The White House says the new health law will save Medicare about $8 billion by the end of next year and $575 billion during the rest of the decade, according to a new report the Obama administration is releasing Monday, The Associated Press
reports. The new analysis "provides support for the administration's position that the health care law secures and strengthens health care for seniors." The law aims to reform the payment and delivery systems in Medicare to pay for higher-quality care and also tries to use spending cuts to lower premiums by $200 annually by 2018. "Medicare spending will keep increasing, only not as fast. Under the law, spending will rise by 5.3 percent a year on average over the next decade, compared to 6.8 percent without the cuts. … The single biggest slice of the Medicare cuts is from reductions in projected payment increases to hospitals and other providers over the next 10 years. That's followed by cuts to private insurance plans that now cover about 1 out of 4 seniors. Nonpartisan government experts say those so-called Medicare Advantage plans are overpaid when compared to the cost of care in traditional Medicare" (Alonso-Zaldivar, 8/2).
Some doctors, however, are bracing for a reduction in the Medicare rates they receive, Dermatology Times/Modern Medicine reports. Unless Congress acts, dermatologists face a 6.1 percent reduction in pay for the Medicare patients they see. The dermatologists and the American Medical Association are pushing for a repeal of the "sustainable growth rate" formula used to figure out rates to pay doctors. "According to the Medicare Payment Advisory Commission (MedPAC) analysis of the [Centers for Medicare and Medicaid Services] estimate, the 2011 update of a 6.1 percent reduction, added to the cumulative impact of cuts that have been replaced with temporary increases by Congress each year since 2007, would result in a reduction in payment rates of 26.1 percent for 2011" (Gatty, 8/1).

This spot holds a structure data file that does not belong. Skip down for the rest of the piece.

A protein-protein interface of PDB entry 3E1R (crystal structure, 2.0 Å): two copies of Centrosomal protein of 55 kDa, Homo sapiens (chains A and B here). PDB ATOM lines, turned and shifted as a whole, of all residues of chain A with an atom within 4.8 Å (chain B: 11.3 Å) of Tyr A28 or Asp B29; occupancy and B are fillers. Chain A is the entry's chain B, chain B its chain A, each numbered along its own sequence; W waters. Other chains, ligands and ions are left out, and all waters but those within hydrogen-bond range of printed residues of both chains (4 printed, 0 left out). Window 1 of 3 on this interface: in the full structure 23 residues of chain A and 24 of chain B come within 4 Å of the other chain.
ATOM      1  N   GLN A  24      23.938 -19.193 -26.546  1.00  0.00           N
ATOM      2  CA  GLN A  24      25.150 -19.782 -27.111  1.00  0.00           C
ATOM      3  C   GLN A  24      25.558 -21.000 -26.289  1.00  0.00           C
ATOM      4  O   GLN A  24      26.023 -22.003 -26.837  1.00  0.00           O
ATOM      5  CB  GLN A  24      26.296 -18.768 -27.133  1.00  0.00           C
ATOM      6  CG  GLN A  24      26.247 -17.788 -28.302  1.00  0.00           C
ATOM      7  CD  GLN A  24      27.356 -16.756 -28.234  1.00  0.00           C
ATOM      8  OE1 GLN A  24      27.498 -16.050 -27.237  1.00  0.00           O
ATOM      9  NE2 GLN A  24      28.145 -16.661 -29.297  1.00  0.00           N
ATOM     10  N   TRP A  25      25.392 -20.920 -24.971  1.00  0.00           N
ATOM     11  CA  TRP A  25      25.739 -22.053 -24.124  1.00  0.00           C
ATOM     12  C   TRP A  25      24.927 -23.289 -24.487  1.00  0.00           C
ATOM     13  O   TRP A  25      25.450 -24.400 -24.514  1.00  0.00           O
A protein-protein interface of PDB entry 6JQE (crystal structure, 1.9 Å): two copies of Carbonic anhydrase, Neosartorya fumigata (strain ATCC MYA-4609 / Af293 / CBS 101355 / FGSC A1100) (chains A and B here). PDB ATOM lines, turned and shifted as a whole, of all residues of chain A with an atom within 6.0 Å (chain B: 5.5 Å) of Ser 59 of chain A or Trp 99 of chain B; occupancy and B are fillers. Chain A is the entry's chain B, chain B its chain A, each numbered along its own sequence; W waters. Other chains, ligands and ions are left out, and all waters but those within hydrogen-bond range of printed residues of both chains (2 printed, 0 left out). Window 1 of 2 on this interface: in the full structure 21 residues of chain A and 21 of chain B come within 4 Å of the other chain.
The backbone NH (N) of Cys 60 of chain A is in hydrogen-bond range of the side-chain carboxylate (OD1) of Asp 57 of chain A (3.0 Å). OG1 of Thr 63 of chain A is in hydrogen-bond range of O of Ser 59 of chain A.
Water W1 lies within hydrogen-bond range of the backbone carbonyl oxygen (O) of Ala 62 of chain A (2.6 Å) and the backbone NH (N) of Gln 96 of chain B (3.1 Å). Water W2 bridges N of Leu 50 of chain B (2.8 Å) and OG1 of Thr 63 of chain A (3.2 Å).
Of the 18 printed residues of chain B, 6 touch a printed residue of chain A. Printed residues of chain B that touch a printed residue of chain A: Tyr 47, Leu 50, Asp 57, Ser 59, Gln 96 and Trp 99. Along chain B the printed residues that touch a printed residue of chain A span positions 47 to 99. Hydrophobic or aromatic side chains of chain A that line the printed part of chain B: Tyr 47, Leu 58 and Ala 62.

In other Medicare news, Health News Florida reports that a company awarded 17 contracts by Medicare officials for home health equipment had to settle two fraud claims in the past eight years. "The company, Orlando-based Rotech Healthcare, paid $2 million in August 2008 to settle civil charges that it covered up Medicare over-billing in three states to avoid penalties related to an earlier fraud settlement. The previous one, which took place while the company was in bankruptcy in 2002, involved overbilling in four states, including Florida. … Florida is a major player in the competitive-bidding program, as Health News Florida has reported, because even in the pilot stage it will affect hundreds of thousands of Medicare beneficiaries and equipment suppliers in the state. … Once the kinks are worked out of the program during the pilot, competitive bidding is supposed to spread nationwide. Two years ago, the first bidding attempt had so many kinks that Congress halted it and ordered CMS back to the drawing board" (Gentry, 7/30).